Haven Hot Chicken Brings a Taste of Nashville to the Elm City

Haven Hot Chicken

CT Dish Attends Rainy Press Opening

Haven Hot Chicken

21 Whitney Avenue, New Haven

CT Dish Gold Seal of Approval

Saturday, October 17, was the public opening of Haven Hot Chicken in downtown New Haven—and there was a line down the block. Earlier in the week, my wife Ann and I were the first to attend the press opening of this exciting new Nashville hot chicken restaurant created by a team of industry veterans well known to followers of the Elm City food scene.

As we parked across the street in a total downpour, we were heartened to see Jason Sobocinski waving to us in greeting. An innovator with a Midas touch, Sobocinski has been involved in Caseus, Ordinary and The Stack in New Haven and Black Hog Brewing in Oxford—just to name a few career highlights. Joining him in this venture are chef Rob LaTronica of Wheelers in Woodbridge and the Beer Collective in New Haven’s Ninth Square, Craig Sklar owner of the Beer Collective, and Etkin Tekin, founder of the Little Salad Shop in downtown New Haven. All four gentlemen were on hand to explain the genesis of Haven Hot Chicken.

A restaurant for the times, the bright and cheerful joint is focused on takeout and delivery, offering no indoor seating. Setting the tone inside is a mural by well-known area artist M.J. DeAngelo, who signs his works @refractualism. The helpful mural depicts a white chicken emitting flames from its mouth depicting the varying grades of hotness available. The spice levels include Country (which I’ll characterize as not spicy), Mild (spicy enough for many), Medium (packs a pleasing wallop), Hot (just as it says) and Haven (wear gloves). There are even a couple of higher spice levels (have your doctor on hand) available off-menu for serious masochists.

Haven Hot Chicken

The genesis of the concept was the ownership quartet’s passion for Nashville hot chicken. Haven Hot Chicken is billed as Connecticut’s first eatery dedicated to the incendiary fried chicken from Nashville whose popularity its music industry and visiting tourists are helping spread. Hot chicken has its roots in Nashville’s African-American community, with Thornton Prince III, owner of a chicken shack, credited as its originator. According to legend, Prince was a womanizer who, after a late night out, incurred the wrath of his girlfriend, who prepared him a fried chicken breakfast with a vengeful dose of pepper. Prince reportedly liked the chicken so much that, by the mid-1930s, he and his brothers had devised their own recipe for it.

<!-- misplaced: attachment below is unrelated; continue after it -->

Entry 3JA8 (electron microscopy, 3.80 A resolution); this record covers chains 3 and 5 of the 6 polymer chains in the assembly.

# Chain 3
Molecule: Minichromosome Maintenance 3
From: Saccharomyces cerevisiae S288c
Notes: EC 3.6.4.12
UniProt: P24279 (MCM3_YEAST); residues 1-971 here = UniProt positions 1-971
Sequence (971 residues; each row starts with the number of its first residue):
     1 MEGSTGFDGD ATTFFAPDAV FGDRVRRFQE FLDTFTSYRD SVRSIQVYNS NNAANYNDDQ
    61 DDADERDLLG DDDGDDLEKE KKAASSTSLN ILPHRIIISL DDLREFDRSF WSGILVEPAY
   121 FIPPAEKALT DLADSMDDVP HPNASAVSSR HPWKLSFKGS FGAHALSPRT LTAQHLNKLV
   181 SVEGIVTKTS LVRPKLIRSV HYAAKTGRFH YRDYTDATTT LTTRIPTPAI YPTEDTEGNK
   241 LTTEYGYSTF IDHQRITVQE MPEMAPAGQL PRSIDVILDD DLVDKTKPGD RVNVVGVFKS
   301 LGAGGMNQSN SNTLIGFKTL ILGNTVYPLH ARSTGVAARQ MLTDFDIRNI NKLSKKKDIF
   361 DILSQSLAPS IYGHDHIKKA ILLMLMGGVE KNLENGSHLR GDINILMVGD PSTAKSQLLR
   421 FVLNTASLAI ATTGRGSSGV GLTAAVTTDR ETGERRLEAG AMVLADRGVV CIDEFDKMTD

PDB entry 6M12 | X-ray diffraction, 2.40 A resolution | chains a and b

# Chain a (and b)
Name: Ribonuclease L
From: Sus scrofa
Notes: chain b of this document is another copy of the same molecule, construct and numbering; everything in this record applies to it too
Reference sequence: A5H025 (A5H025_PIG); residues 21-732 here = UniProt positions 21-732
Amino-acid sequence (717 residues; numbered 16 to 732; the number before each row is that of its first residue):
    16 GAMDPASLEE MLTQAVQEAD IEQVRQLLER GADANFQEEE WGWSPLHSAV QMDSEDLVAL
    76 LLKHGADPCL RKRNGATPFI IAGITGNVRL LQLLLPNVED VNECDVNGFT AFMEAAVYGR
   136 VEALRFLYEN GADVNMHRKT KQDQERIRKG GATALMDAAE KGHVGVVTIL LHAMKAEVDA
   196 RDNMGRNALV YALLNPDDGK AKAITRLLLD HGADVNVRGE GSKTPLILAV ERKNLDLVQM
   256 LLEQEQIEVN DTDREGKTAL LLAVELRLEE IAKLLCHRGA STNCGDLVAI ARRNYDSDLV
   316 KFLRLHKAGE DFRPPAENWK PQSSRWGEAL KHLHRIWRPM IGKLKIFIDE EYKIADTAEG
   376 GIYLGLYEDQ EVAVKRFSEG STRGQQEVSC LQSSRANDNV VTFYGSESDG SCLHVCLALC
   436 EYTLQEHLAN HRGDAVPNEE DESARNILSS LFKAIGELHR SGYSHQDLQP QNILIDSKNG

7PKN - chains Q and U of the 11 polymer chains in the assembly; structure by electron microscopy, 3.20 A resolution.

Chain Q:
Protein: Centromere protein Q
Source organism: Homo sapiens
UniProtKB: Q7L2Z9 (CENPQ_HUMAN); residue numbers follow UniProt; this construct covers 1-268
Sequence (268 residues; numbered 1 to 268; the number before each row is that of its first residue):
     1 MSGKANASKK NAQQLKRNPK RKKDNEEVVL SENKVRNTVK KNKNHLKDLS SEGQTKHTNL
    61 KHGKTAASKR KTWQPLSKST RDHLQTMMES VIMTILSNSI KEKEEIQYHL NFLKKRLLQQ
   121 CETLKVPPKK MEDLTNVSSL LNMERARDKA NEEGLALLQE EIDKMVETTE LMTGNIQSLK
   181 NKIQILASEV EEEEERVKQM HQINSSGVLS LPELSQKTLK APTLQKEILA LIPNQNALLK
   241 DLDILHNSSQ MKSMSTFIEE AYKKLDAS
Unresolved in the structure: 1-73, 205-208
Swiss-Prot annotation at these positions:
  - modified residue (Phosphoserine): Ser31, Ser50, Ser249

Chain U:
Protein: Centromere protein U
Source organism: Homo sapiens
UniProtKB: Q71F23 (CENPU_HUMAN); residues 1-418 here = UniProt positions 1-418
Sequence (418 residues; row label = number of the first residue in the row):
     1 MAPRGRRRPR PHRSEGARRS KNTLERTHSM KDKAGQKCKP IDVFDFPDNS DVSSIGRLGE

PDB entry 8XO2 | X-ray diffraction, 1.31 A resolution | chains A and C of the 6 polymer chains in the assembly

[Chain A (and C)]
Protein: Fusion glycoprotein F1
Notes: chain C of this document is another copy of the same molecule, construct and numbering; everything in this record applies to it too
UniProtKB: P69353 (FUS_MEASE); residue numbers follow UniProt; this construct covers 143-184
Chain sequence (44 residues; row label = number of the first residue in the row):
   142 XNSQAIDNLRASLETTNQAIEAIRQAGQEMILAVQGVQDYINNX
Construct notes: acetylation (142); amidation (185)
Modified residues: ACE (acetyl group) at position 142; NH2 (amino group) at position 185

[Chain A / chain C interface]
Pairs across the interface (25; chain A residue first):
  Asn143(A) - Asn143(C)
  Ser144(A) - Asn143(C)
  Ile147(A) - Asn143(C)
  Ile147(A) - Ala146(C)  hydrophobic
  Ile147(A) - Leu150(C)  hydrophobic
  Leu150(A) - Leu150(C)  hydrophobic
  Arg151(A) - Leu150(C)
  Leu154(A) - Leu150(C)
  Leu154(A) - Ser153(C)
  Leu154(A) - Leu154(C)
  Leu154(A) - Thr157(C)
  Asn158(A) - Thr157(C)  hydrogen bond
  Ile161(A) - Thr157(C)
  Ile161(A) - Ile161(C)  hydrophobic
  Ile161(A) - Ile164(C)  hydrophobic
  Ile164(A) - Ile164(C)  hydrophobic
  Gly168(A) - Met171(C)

After several trips to Nashville, LaTronica was able to perfect the Haven recipe. THE Sandwich features “buttermilk-marinated, boneless chicken breast, creamy vinegar slaw, garlic dill pickle, Rob sauce, on a toasted Martin’s potato bun.” My take on it: It’s spectacular, absolutely delicious, the flavors and textures providing stimulating contrasts. I have found a new addiction.

Besides THE Sandwich, there’s a Tendie Trio that includes “three buttermilk-marinated jumbo tendies, garlic-dill pickles, served on white bread with a choice of sauce.” The sauces available are blue cheese, Haven ranch or the proprietary Rob sauce. There’s also a cauliflower Not Chicken version that was an instant hit with our resident vegetarian daughter.

Haven Hot Chicken’s sides can be a lot of fun as well. There are braised skin-on French fries, collard greens, creamy vinegar slaw and garlic-dill pickles. But my favorite side is the esquites, the off-the-cob variant of the Mexican, grilled corn, street food favorite known as elote.

And finally, I found the banana pudding absolutely charming. Made with vanilla rum pudding, sliced banana, Nilla wafers and fresh whipped cream, it activated pleasure centers in my brain forgotten since childhood.

Beyond loving the food, I’m tickled by the Tendie Roulette challenge, where you get one chicken or Not Chicken jumbo tendie of each of the five spice levels. If you’re someone who rubs your eyes in disbelief or when they tear up, this would be the wrong time.

Having once helped open a chain of Empanada Joe’s restaurants in New York City, I couldn’t help noting that the Haven Hot Chicken concept has been carefully branded and has obvious expansion potential. Strong believers in giving back, the owners of Haven Hot Chicken have started One Percent for the People, through which they will donate 1% of the restaurant’s proceeds to Connecticut-based organizations, selected on a monthly basis, that “focus on equality for all people.”

Because hot fish is a variation on hot chicken, I reached out to Sobocinski and asked if they had plans to introduce it in the future. His response: “We tested hot cod. [It] was sooooo good! 100% [we] will  be doing it in the future.” I am so jazzed to try it when it becomes available.

Not only do I like where Haven Hot Chicken has come from, and where it is now, I like where it appears to be headed.

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